By Grant Rumley
29 June 2017
Israel, the Palestinian leadership in the West Bank, and several Arab countries are dialing up the financial and diplomatic pressure on Hamas — but they may also be setting the region on a path for war.
The joint offensive on Hamas began in April, when West Bank leader Mahmoud Abbas, speaking to Arab ambassadors in Bahrain and seemingly inspired by scenes of roughly 10,000 Palestinians taking to the streets of Gaza in January to protest electricity shortages, promised he would take “unprecedented steps” in dealing with Hamas. His advisors’ tone was even more bellicose: His top religious cleric and a senior member of his Fatah party delivered speeches of their own in April urging Gazans to overthrow Hamas.
A series of aggressive policies followed. First, Abbas slashed the salaries of the tens of thousands of unemployed Palestinian Authority (PA) employees in Gaza who had continued to receive payments since Hamas seized control of the territory in 2007. Next, Abbas cut off funds going to Hamas-affiliated prisoners in Israel, thanks in part to pressure from the U.S. Congress. Building upon that, he announced that his West Bank government would no longer continue its unusual practice of footing the bill for the electricity Hamas imports from Israel. (Hamas refuses to have official dealings with Israel, so the PA acts as middleman.) This plunged Gaza into darkness, with blackouts lasting 14 to 18 hours per day.
Israel soon joined Abbas’s efforts. This month, the Israeli government began reducing the amount of electricity it provides to Gaza. The move promised to make a bad situation worse for the coastal enclave: The local power plant shut down in April, and Gazans have already been forced to make do with mere hours of power per day. Israeli Prime Minister Benjamin Netanyahu insists that his decision not to backfill the energy supply cut off by the PA is justified.
Egypt, for its part, initially went along with the pressure campaign against Hamas. At the onset, Egypt demanded Hamas hand over 17 members of the faction’s armed wing that Cairo alleges have supported the Islamic State in Sinai. Then after a Hamas delegation met with Egyptian officials — and a rival of Mahmoud Abbas, Muhammad Dahlan, did so as well — Cairo suddenly announced it would reverse course and ship fuel into the strip. The move undercuts Abbas and Israel’s push against Hamas with seemingly little concessions extracted from Gaza’s rulers, but it is likely only a temporary amelioration. The fuel supplies are on a day-to-day basis and are for Gaza’s sole power plant, which can only provide 22 percent of the coastal enclave’s electric needs.
The economic uncertainty in Gaza comes at a time of dramatic change within Hamas’s leadership. In February, Hamas announced that Yahya Sinwar had won the group’s secret internal elections to become its top official in Gaza. This was followed in May by the announcement that Ismail Haniyeh would replace Khaled Meshaal as the head of the politburo. Sinwar — a former prisoner of Israel who protested the conditions of his own release in 2011 and has historically been in charge of weeding out and executing “collaborators” — is considered the most hard-line member within Hamas’s leadership. Haniyeh, though a former PA prime minister, is also viewed as closer to the military wing than his predecessor, Meshaal. A native of the al-Shati refugee camp, Haniyeh enjoys widespread support in the strip. Taken together, both Sinwar and Haniyeh represent a significant shift away from the exiled political leadership to the Gaza-based military wing.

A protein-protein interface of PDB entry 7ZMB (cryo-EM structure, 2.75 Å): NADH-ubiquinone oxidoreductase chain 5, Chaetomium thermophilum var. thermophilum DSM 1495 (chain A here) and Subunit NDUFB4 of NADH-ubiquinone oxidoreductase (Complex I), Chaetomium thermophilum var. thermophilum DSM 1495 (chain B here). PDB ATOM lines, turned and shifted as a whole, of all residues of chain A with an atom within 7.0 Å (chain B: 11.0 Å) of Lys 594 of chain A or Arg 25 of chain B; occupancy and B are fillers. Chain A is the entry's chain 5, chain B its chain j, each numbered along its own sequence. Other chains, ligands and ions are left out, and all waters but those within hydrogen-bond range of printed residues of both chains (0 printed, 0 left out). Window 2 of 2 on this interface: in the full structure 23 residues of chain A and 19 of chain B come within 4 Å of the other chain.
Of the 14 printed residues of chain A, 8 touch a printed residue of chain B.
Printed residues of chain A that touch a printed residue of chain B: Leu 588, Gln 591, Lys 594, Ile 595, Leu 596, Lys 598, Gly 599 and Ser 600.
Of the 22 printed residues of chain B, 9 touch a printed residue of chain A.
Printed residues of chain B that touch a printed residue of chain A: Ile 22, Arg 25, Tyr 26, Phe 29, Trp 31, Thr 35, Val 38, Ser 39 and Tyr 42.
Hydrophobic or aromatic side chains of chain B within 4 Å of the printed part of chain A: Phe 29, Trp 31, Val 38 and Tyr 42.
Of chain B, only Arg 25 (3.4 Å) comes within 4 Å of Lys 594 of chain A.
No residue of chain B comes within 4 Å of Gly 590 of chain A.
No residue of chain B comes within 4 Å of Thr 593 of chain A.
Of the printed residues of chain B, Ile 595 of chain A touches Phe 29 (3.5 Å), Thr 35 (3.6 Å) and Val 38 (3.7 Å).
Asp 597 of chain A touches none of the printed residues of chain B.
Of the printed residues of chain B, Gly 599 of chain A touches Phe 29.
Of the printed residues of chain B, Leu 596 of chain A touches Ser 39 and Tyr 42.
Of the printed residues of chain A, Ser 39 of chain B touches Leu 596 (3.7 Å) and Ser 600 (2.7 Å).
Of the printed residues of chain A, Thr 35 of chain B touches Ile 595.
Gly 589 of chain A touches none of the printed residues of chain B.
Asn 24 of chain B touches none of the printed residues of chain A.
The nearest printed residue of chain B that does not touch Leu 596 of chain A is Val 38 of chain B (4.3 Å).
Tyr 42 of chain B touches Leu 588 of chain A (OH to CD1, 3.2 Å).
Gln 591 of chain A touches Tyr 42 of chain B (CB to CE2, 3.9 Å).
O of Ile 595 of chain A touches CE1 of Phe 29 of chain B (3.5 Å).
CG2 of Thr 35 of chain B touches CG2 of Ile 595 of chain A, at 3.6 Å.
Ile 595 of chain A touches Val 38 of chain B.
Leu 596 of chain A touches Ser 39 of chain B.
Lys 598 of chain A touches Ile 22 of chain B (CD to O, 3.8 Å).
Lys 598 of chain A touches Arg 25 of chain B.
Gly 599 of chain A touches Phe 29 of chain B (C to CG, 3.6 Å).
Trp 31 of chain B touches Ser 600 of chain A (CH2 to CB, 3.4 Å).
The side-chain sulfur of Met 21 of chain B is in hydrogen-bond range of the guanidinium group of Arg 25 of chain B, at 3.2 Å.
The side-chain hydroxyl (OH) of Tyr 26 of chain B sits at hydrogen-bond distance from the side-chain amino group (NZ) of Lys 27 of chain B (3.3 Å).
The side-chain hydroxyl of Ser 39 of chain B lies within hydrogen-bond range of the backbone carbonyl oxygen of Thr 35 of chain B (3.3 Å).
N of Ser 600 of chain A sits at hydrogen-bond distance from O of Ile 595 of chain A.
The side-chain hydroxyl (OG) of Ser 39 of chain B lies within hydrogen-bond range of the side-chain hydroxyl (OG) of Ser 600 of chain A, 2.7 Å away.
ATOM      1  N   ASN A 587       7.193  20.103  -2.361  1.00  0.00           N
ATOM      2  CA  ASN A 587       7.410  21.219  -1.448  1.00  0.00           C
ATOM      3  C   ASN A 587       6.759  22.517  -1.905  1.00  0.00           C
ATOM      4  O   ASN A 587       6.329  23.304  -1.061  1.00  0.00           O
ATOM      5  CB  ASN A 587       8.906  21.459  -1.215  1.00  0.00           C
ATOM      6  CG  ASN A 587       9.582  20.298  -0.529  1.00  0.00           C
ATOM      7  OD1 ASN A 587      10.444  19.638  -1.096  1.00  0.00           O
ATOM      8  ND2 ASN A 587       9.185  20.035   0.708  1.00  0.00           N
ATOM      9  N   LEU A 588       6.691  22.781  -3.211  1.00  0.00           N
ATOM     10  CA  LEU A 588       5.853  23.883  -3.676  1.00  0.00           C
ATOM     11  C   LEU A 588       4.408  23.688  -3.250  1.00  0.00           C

This joint squeezing of Hamas in Gaza comes at a time when one of its most important foreign patrons, Qatar, is also under more pressure than ever. Saudi Arabia and the United Arab Emirates have instituted a land, sea, and air blockade of Qatar, in protest for its support of terrorist groups. Riyadh in particular has demanded that Qatar halt its support and housing of Hamas leaders in Doha. Several Hamas leaders — including the mastermind of the kidnapping of three Israeli teens in 2014, Salah al-Arouri — have fled the country.
The move may end up pushing Hamas back into Iran’s embrace after years of estrangement. Tensions have simmered between the two since a falling out over the Syrian war in 2012, but Hamas’s military wing has been a consistent advocate for re-establishing ties with Tehran. Now, Haniyeh is rumoured to be travelling to Tehran soon in what would be his first visit since before the rupture in 2012.
The multiple threats to Hamas’s lifelines could also push the group into a corner, a position that has led to conflict with Israel in the past. In the run-up to the 2014 war with Israel, Hamas found itself in a similar position. Gaza was plunged into an economic crisis at the time, as Egypt cracked down on smuggling tunnels and the PA feuded with Hamas over salary payments. Hamas responded by clamping down on financial institutions — including an episode where its fighters opened fire at several Gaza banks and ATMs — in addition to lashing out militarily.
Now, Hamas finds itself even more isolated and in worse economic shape. Netanyahu said two weeks ago that he didn’t anticipate a conflict breaking out with Hamas, calling the crisis an “internal Palestinian dispute.” In essence, this may be true, but it belies a broader truth: In choking Hamas, Abbas is willing to punish regular Gazans. Why would he care about the consequences for Israelis?
Grant Rumley is a Research Fellow at the Foundation for Defense of Democracies.